I was watching CNN’s documentary on the 1960s last night (which is interesting viewing, incidentally, if you want a quick overview of the decade), and in this particular episode it discussed how television (to paraphrase) was an escape from the darkness, fear, and unease that permeated the society at large. It was an age of zany sitcoms and upbeat variety shows while, on the evening news, the lists of American’s injured or killed in Vietnam was top news, college campuses were rioting, and black people were getting shot, bombed, sprayed with hoses, and assaulted with attack dogs all because they wanted basic human rights.
Now, everything in the latter half there should sound awfully familiar in our current era – the dead soldiers, the riots and demonstrations among the youth, and the mistreatment of African Americans marching for basic equality. What doesn’t sound familiar (at least to me) is the characterization of television as “zany.” Sure, there’s a docket of late night variety shows (though how much “variety” is present is debatable), but few of them are “zany” (with the possible exception of Jimmy Fallon). We’ve got sitcoms, too, but they have a lot less in common with The Dick VanDyke Show and Gilligan’s Island – with their “wholesome” and harmless optimism – and rely, instead, on cynicism, sarcasm, and insult comedy (look at any Chuck Lorre sitcom and despair).
As for dramas…yeesh. You know, when Dexter is one of the more optimistic offerings out there, you’ve got to step back and wonder what on Earth is wrong with us. Game of Thrones, Breaking Bad, The Expanse, The Magicians, The Walking Dead, The Blacklist, Man in the High Castle – we’re looking at a veritable who’s-who of dark, depressing, morally ambiguous, and emotionally wrenching stories that catch our collective attention. How many millions of people tuned in to watch Negan swing a baseball bat into somebody’s head, anyway?
What exactly does this say about us?
Now, mind you, I enjoy a lot of these shows. I like moral ambiguity and complex stories without clear resolutions. I do wonder, however, if all this misery, pain, and negativity saturating our entertainment is good for us on an emotional level. As the world gets darker and more disturbing around us with each passing year, wouldn’t it be more natural for us to go all-in with shows like The Good Place, which aspire to a generally positive tone and outlook? It seems this is what Supergirl and The Flash are trying to do, anyway, but (at least personally) something about those shows leaves me flat. They just lack a certain…darkness that I’ve come to expect.
And that last there is what vaguely worries me. Granted, it isn’t like I’ve performed an in-depth survey here and my sense is only that – a sense – but one wonders if we’ve become inured to the horrors of the world. That we don’t have the heady optimism of the post-war boom to ride on to remind us that life doesn’t have to suck and that America can, indeed, be a good place again. When was the last great era of American optimism in our collective lives? The 1990s, right? That’s twenty years gone, folks. The Fresh Prince of Bel-Air is a barely remembered dream. Now it’s all zombie apocalypses and post-modern deconstructions of old sitcom tropes. It’s beheadings and ritualized cruelty. Our “escape” isn ‘t so much an escape as it is a funhouse mirror reflection of our real lives.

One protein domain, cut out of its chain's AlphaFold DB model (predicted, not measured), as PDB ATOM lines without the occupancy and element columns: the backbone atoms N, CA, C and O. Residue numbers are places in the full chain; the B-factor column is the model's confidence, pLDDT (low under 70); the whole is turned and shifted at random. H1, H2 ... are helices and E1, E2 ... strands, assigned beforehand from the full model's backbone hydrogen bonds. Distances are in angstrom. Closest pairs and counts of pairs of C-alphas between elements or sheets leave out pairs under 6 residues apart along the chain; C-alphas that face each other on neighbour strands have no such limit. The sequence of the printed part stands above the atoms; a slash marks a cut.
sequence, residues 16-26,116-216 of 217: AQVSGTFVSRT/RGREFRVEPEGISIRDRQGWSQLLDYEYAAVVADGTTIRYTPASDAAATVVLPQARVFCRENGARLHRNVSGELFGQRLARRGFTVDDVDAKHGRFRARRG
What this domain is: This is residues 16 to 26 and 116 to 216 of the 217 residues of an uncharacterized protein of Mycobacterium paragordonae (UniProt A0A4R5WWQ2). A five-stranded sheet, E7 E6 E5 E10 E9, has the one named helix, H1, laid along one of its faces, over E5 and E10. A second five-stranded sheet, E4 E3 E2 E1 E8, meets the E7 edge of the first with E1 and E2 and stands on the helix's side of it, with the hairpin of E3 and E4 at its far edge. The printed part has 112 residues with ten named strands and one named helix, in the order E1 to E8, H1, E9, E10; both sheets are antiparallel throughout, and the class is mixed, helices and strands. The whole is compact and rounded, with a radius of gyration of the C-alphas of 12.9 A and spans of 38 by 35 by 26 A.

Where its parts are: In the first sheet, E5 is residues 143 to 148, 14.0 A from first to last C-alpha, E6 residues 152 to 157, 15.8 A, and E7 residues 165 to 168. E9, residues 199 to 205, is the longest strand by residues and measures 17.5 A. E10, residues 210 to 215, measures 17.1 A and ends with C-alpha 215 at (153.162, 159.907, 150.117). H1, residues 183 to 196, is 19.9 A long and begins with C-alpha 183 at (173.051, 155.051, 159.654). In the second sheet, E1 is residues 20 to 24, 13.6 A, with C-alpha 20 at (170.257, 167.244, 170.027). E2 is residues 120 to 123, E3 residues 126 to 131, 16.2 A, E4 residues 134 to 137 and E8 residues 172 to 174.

Then again, you could make the argument that this is actually healthy. That we aren’t sticking our heads in the sand; that we’re going to face our problems head-on for once. It could go either way, I suppose: either we will face down the dangers of our era with greater passion than before, or instead we will merely shrug and say “that’s life” and let the machine grind us up.
OR maybe I’m just hand-wringing over nothing. I am sure of one thing though: nobody wants or needs a Suicide Squad sequel. Nobody.
ACT 1: THE IDEA
Writer: Wait…wait a minute. What’s this here? Why…why it’s a little idea!
Idea: (tiny voice) Water me, and I shall grow!
Writer: LET IT BE DONE!
(weeks of obsessive scribbling in notebooks pass)
Writer: THIS WILL BE THE GREATEST OF BOOKS!
ACT 2: THE DRAFT
Writer: There…outline finished.
Idea: That doesn’t really look like me.
Writer: It does if you tilt your head a little and squint.
Writer: Let’s just start writing this thing and bring it to life. Then you’ll see.
Draft: HELLO! I AM DRAFT!
Idea: That looks nothing like me.
Writer: NO SHIT.
Idea: This is a violation of your promise to make me beautiful.
Writer: IT’S A PROCESS, DICK!
ACT 3: REVISION
Writer: Maybe if we hacked off its arms….
Idea: My arms are my best feature.
Writer: Okay, well, then I guess you’ll have to be purple.
Writer: WORK WITH ME, IDEA!
Idea: I will not compromise my integrity.
Writer (brings out chainsaw): Get on the table.
Writer: DO IT!
A BRIEF INTERLUDE
New Idea: Hi there! I’m a new Idea!
Writer (stooping over bloody corpse of old idea) GO. AWAY.
New Idea: Uhhhh…this seems like a bad time.
Writer: (points) GET IN THAT NOTEBOOK, SCUM!
ACT 3: SECOND DRAFT
Writer: (throws switch) There! LIVE LIIIIVE!
Idea/Draft Hybrid: WE. OBEY.
Writer: (frowning) Nope. Back on the table.
Idea/Draft Hybrid: WE. OBEY.
ACT 4: COMPLETION
Writer: There! All done!
Writer: What? What’s wrong?
Idea: Why am I purple?
Writer: (looks at chainsaw) Hmmmmm…
Idea: No! Purple! Purple’s fine!
Hey, gang! I’m going to be interviewed on the Steve Katsos Show tonight at 8pm EST. Short notice, I know, but very exciting! If you’ve ever wanted to hear me talk or watch me be a real, live person, tonight is your chance!
I’ll be talking about my books (current and upcoming), my journey as a writer, and other things of (hopefully) popular interest.
It should be a fun time! Tune in!
Note: The movie’s been out a few months now, so any spoilers you stumble across herein are your own damned fault.
I loved Rogue One. It is my favorite movie in the Star Wars franchise short of Empire Strikes Back, just edging out Return of the Jedi for the second spot. A lot of people didn’t like it as much though. They are, of course, entitled to their opinion, but I think the movie deserves an explanation for the root of my glowing praise. So, let me answer the movie’s criticisms with why I feel those perceived weaknesses are actually strengths.